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The chance of getting pregnant from precum is less than from semen, is the answer to a question can you get pregnant from precum. Precum is also known as pre-ejaculatory fluid, Cowper's fluid and pre seminal fluid. Bulbo-urethral glands and glands of Litter secrete pre-ejaculatory fluid during the early stages of sex, masturbation, foreplay and sexual arousal. It is a viscous, colorless and clear fluid. The volume of pre-ejaculatory fluid varies from person to person and some do not produce pre-ejaculatory fluid at all.

Testes produce sperm and two "Ductus Deference" transport sperm from the testes to the prostatic urethra, the part of the urethra inside the prostate. The glands that produce pre-ejaculatory fluid also secrete it into the prostatic urethra. Pre-ejaculatory fluid only flows down along the urethra.

Therefore, pure pre-ejaculatory fluid does not contain semen because it is produced halfway down the pathway of semen transport.

If the individual had a recent ejaculation, the urethra may contain sperm. Sperm survive in the male genital tract for 1 to 2 days. The pre-ejaculatory fluid may then carry these sperm along with it. Therefore, the presence or absence of sperm in pre-ejaculatory fluid cannot be confirmed in practical situations. Even if pre-ejaculatory fluid contains sperm by some method such as the one mentioned above, the numbers are nowhere near that of normal semen.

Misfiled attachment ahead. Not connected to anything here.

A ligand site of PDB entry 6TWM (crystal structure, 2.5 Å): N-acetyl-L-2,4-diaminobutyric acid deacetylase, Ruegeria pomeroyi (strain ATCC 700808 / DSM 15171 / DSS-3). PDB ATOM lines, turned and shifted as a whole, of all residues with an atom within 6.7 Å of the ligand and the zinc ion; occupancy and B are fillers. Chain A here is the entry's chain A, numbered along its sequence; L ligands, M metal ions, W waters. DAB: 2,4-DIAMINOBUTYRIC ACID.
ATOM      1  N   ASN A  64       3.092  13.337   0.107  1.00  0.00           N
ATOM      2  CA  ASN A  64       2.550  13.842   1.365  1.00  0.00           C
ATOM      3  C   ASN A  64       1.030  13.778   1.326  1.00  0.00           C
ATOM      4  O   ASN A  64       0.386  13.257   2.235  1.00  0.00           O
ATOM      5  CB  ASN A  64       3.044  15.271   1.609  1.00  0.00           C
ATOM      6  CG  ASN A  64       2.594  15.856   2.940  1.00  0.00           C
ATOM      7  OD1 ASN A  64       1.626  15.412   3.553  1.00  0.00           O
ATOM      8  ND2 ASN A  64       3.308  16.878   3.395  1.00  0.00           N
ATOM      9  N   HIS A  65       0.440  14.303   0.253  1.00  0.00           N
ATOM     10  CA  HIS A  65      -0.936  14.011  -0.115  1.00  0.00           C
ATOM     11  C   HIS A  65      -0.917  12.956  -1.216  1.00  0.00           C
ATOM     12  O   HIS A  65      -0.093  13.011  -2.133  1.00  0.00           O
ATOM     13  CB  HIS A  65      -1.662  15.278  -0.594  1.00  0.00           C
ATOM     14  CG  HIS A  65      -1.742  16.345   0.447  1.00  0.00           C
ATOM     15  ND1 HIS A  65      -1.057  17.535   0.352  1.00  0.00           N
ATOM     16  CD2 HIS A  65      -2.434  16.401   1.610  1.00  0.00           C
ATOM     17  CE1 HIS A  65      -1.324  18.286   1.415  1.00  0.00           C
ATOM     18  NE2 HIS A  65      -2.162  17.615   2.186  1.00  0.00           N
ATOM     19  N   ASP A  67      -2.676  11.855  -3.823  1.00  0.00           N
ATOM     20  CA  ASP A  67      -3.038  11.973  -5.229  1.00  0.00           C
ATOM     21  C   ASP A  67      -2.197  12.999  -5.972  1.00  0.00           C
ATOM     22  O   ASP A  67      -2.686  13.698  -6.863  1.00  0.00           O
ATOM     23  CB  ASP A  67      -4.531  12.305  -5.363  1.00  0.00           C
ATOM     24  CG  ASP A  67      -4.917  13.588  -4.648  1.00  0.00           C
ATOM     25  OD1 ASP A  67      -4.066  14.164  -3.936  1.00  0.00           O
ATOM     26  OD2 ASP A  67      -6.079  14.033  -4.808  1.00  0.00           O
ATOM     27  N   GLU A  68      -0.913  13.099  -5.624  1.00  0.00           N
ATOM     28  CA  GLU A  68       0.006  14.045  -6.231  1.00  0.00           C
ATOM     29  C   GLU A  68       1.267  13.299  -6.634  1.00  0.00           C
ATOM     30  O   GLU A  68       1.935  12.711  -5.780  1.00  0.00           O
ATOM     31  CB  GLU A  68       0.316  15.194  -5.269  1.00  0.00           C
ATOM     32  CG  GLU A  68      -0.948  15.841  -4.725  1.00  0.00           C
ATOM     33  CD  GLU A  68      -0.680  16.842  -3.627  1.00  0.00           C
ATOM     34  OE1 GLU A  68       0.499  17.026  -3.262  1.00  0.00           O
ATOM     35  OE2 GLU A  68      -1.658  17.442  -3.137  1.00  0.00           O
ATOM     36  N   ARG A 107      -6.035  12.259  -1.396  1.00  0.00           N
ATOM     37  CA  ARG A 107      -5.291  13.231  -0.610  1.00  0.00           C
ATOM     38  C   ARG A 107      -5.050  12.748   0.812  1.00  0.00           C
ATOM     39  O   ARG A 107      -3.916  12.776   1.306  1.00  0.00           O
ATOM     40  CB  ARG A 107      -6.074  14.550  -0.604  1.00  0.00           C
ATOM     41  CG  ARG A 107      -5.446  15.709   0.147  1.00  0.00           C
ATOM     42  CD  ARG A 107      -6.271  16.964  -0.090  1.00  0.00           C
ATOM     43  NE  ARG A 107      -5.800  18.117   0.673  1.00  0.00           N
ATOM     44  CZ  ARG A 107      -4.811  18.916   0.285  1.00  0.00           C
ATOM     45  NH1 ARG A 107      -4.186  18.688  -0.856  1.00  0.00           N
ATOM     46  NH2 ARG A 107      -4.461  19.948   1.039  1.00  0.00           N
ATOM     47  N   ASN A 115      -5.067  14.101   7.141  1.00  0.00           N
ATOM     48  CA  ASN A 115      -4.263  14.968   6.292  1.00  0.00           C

Normal human semen of a fertile male contains more than 2 million sperm per milliliter. In a normal semen sample, more than 75% are motile. Two thirds of motile sperm show linear movement while one thirds show non-linear movement. Low sperm count leads to subfertility. Semen deposited in the vagina contains about two million sperms. Various factors diminish their numbers as sperm travels up the female genital tract to reach the ovum. Only about half a million reach the fallopian tubes.

A few thousand undergo activation (also known as capacitation) in the proximal part of the tube. Only activated sperm can fertilize the ovum. Mere hundreds reach the ovum, and only one fertilizes it. Therefore, adequate numbers should enter the female genital tract for any sperm to reach the ovum at all.

Pre-ejaculatory fluid does not contain adequate numbers of sperm to ensure fertilization. The risk of getting pregnant from pre-ejaculatory fluid is slim indeed, in other words. Please remember that the possibility is not zero. It can happen, but very rarely.

There are other risks associated with pre-ejaculatory fluid. Viruses and bacteria may enter the female genital tract with it. Therefore, sexually transmitted diseases like HIV/AIDS can enter the body through precum. It is always better to use a barrier method of contraception because it keeps diseases away as well.

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